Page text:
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#icebucketchallenge goes viral around the world
A hashtag called #icebucketchallenge started trending over the weekend on social media. This tag is associated with a cool challenge, accomplished by dumping a bucket of ice water (or ice cubes) on yourself, then posting and tagging a photo of the feat on social media. Upon completion, challengers nominate 3 people to either follow suit with the challenge or donate $100 USD to the US-based ALS Association (an advocacy, care and research association for ALS). The ALS association is aiming to utilise the ice bucket challenge to encourage people to pay attention to, or donate for those affected by the disease. There have been more than 118,000 tweets mentioning the #icebucketchallenge in the past 30 days according to Topsy. The ALS Association had subsequently raised $7.6 million in donations over the course of a two-week period–a sum that trumps last year’s $1.4 million raised in the same period.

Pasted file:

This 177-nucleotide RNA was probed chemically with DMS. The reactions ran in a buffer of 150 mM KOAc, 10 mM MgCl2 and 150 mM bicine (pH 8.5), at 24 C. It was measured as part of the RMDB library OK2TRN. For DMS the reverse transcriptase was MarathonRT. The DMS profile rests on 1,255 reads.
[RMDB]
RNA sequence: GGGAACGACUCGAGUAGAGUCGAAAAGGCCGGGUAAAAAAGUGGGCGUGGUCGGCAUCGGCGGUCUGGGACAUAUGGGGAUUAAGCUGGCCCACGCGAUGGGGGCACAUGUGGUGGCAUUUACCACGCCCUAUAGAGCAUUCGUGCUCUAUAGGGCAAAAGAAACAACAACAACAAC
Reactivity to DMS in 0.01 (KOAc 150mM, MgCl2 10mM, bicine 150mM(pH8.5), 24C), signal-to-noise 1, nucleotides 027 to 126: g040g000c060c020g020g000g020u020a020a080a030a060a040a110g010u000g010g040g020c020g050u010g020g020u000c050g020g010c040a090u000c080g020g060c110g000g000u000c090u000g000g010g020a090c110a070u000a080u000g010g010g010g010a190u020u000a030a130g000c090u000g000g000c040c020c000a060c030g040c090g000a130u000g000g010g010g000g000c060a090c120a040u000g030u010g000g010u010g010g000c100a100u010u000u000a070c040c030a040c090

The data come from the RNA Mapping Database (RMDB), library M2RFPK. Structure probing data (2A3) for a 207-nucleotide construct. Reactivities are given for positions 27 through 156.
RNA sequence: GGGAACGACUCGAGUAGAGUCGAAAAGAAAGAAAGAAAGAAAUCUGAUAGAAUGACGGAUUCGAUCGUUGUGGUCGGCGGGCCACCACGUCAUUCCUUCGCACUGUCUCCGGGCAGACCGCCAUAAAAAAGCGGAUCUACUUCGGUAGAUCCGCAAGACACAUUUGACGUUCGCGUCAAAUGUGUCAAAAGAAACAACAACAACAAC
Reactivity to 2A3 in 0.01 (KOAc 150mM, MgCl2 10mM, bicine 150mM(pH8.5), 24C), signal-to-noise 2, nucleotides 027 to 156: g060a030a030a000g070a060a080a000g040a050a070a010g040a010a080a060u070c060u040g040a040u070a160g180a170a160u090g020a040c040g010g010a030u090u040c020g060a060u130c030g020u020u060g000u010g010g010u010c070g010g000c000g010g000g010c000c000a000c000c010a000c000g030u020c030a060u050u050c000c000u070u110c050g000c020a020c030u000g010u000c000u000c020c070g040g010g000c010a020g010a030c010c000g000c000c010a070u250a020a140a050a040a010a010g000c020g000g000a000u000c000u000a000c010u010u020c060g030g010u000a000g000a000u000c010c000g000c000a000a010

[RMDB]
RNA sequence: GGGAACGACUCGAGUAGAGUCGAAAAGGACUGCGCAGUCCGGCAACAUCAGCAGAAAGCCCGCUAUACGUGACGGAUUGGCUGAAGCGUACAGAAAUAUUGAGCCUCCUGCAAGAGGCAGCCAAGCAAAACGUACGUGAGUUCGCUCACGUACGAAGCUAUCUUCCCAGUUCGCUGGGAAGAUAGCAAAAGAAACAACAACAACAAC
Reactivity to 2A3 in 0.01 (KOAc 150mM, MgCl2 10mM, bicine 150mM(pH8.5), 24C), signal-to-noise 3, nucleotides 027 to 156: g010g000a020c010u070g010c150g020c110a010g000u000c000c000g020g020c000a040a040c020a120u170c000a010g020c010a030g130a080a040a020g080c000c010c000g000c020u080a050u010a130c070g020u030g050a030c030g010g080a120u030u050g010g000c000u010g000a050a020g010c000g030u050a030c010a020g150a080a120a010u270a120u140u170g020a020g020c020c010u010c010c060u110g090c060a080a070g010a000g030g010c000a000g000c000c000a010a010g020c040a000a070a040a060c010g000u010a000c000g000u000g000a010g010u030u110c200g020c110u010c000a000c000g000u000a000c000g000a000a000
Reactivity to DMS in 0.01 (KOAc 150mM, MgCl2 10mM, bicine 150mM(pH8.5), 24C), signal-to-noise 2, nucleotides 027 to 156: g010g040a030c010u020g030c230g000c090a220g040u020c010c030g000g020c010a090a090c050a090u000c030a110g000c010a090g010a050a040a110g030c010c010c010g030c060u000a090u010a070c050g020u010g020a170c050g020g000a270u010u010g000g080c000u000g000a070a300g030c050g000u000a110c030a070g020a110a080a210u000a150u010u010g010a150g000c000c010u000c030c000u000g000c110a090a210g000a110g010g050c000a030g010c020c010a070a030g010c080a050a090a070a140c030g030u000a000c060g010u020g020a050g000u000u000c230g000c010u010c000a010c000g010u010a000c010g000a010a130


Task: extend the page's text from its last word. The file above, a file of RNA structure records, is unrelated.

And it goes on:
The ALS (Amyotrophic Lateral Sclerosis) ice bucket challenge is now taking over America, and when Mark Zuckerberg nominated Bill Gates for the challenge, he gave him 24 hours.
Surprisingly, the #icebucketchallenge also went viral in China. The hashtag has already ranked as the most trending topic in China in just two days. There have been 167,000 discussions and 180 million views on the #icebucketchallenge, reaching 16,000 individuals in China so far. The challenge successfully attracted a massive amount of influencers and celebrities from different industries to challenge the game as well.